Measurement of Airborne Fungal Spore Dispersal from Three Types of Flooring Materials

Document Type



Research was conducted in an experimental room to measure the effect of human activity on airborne dispersal of settled fungal spores from carpet and vinyl tile flooring. A series of experiments were conducted in which commercial loop pile carpet, residential cut pile carpet, or vinyl tile installed in the experimental room were contaminated with Penicillium chrysogenum spores. The flooring materials were contaminated to two different levels (106 and 107 colony forming units per square meter [c.f.u./m2] of flooring surface). Airborne culturable and total P. chrysogenum concentrations were measured using Andersen single-stage impactor samplers and Burkard personal slide impactor samplers, respectively. Bioaerosol concentrations were measured at floor level, 1 meter, and the adult breathing zone (1.5 meter)heights before and after human activity consisting of walking in a prescribed pattern for 1 minute in the room. Airborne P.chrysogenum concentrations were greater with the higher surface loading for all three flooring materials. For all flooring materials there was no significant difference between sampler locations, although the data from the 1-meter location were the highest, followed by the floor level and the breathing zone locations, respectively. The data from these experiments indicate that while a very small fraction of culturable P. chrysogenum spores present on flooring materials were aerosolized by walking, relatively high airborne concentrations of spores maybe re-entrained from contaminated materials. The airborne P. chrysogenum concentrations were significantly higher after walking on cut pile carpet than with the other two flooring materials at both contamination levels, with the differences in concentration often ≥ 2 orders of magnitude. No differences were measured in airborne culturable P.chrysogenum between vinyl flooring and loop pile carpet at both contamination levels. Total spore data from the experiments with the 107 c.f.u./m2 contamination level indicated that walking on loop pile carpet produced higher airborne spore concentrations than similarly contaminated vinyl tile although no significant difference was observed at the 106 c.f.u./m2 level.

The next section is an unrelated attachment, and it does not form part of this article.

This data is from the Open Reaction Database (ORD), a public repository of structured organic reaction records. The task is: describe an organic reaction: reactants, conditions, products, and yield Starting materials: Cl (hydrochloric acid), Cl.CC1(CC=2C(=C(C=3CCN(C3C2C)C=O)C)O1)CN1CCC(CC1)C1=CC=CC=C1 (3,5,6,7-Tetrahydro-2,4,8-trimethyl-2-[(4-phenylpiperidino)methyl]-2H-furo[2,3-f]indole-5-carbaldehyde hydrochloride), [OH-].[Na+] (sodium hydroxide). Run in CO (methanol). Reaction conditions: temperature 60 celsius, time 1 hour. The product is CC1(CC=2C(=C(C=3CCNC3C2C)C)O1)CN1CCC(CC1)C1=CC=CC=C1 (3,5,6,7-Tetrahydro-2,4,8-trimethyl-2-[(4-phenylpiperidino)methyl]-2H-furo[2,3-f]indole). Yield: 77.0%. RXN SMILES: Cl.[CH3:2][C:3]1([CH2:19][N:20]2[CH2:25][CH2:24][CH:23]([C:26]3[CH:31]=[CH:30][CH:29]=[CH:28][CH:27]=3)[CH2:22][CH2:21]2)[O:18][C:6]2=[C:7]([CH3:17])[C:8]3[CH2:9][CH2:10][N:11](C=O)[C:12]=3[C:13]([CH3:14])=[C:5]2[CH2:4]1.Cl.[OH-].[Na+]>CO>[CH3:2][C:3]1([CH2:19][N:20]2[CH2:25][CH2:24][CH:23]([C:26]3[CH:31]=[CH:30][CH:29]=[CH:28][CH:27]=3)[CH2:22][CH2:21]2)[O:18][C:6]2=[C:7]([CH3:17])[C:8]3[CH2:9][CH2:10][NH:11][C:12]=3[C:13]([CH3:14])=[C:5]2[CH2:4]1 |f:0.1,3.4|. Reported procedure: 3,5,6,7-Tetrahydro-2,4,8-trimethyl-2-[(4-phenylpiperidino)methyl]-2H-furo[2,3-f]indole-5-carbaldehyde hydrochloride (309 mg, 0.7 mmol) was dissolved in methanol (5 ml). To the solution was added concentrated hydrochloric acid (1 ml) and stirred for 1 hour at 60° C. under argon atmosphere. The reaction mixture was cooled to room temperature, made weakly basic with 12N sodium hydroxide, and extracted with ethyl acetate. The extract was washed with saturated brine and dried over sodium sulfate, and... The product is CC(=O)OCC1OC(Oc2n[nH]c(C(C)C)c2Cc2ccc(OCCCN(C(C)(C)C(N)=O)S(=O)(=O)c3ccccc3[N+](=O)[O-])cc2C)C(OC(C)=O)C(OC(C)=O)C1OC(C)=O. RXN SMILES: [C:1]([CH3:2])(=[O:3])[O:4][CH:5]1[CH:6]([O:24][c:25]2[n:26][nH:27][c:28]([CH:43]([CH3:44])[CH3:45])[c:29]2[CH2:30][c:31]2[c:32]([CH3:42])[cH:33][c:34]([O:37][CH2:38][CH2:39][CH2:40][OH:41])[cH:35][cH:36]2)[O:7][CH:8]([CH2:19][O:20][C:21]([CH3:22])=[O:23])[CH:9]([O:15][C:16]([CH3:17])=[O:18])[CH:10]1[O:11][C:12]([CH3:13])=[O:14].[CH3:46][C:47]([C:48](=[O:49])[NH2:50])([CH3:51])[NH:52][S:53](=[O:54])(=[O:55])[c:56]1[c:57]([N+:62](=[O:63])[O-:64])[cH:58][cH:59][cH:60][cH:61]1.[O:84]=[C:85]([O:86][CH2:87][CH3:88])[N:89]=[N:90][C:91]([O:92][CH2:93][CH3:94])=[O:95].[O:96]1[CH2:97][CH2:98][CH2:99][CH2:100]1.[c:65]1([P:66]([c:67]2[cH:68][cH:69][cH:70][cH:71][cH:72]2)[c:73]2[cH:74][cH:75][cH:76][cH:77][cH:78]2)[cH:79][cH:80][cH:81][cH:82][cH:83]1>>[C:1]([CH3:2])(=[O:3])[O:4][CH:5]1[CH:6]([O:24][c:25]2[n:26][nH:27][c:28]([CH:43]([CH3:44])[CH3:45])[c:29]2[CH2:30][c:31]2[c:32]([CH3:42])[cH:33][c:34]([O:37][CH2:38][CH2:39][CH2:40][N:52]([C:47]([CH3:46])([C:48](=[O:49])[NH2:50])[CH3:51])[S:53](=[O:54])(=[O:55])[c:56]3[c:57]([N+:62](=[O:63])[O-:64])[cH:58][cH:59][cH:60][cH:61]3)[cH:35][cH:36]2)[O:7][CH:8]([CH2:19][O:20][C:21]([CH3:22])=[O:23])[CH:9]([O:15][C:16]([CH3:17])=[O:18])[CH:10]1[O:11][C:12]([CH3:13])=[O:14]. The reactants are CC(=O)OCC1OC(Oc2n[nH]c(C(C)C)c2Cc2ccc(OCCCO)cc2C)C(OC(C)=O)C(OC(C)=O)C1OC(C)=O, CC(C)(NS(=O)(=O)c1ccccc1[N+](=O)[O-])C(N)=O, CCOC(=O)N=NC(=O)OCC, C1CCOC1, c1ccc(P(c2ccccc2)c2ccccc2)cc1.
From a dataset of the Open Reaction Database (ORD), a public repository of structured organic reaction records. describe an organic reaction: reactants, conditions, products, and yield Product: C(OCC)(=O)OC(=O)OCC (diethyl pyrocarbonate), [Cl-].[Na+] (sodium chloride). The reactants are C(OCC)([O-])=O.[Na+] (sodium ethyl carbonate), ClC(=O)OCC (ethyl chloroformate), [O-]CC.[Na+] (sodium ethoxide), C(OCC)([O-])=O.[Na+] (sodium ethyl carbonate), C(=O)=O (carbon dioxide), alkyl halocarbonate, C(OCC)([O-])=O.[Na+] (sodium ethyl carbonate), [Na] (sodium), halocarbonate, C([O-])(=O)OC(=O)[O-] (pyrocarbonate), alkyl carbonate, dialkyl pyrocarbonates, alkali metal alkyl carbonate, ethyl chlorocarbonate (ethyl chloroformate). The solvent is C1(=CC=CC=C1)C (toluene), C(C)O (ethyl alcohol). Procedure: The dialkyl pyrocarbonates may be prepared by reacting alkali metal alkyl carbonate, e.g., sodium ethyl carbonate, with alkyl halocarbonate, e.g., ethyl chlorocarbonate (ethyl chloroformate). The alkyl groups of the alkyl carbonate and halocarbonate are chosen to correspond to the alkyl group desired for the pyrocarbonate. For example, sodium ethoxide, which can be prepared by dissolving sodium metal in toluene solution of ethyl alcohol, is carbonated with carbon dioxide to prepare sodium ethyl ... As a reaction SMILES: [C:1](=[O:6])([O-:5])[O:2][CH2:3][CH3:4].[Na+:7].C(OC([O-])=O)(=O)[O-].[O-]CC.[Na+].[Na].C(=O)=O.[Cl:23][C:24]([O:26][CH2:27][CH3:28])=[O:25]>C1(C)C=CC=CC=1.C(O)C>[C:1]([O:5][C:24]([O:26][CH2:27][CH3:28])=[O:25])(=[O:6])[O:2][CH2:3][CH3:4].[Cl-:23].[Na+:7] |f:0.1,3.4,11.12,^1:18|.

Environmental Public Health | Occupational Health and Industrial Hygiene

Publisher Citation

Buttner, M.P., P.Cruz-Perez, L.D. Stetzenbach, P.J. Garrett, and A.E. Luedtke. 2002. Measurement of airborne fungal spore dispersal from three types of flooring materials. Aerobiologia. 18: 1-11.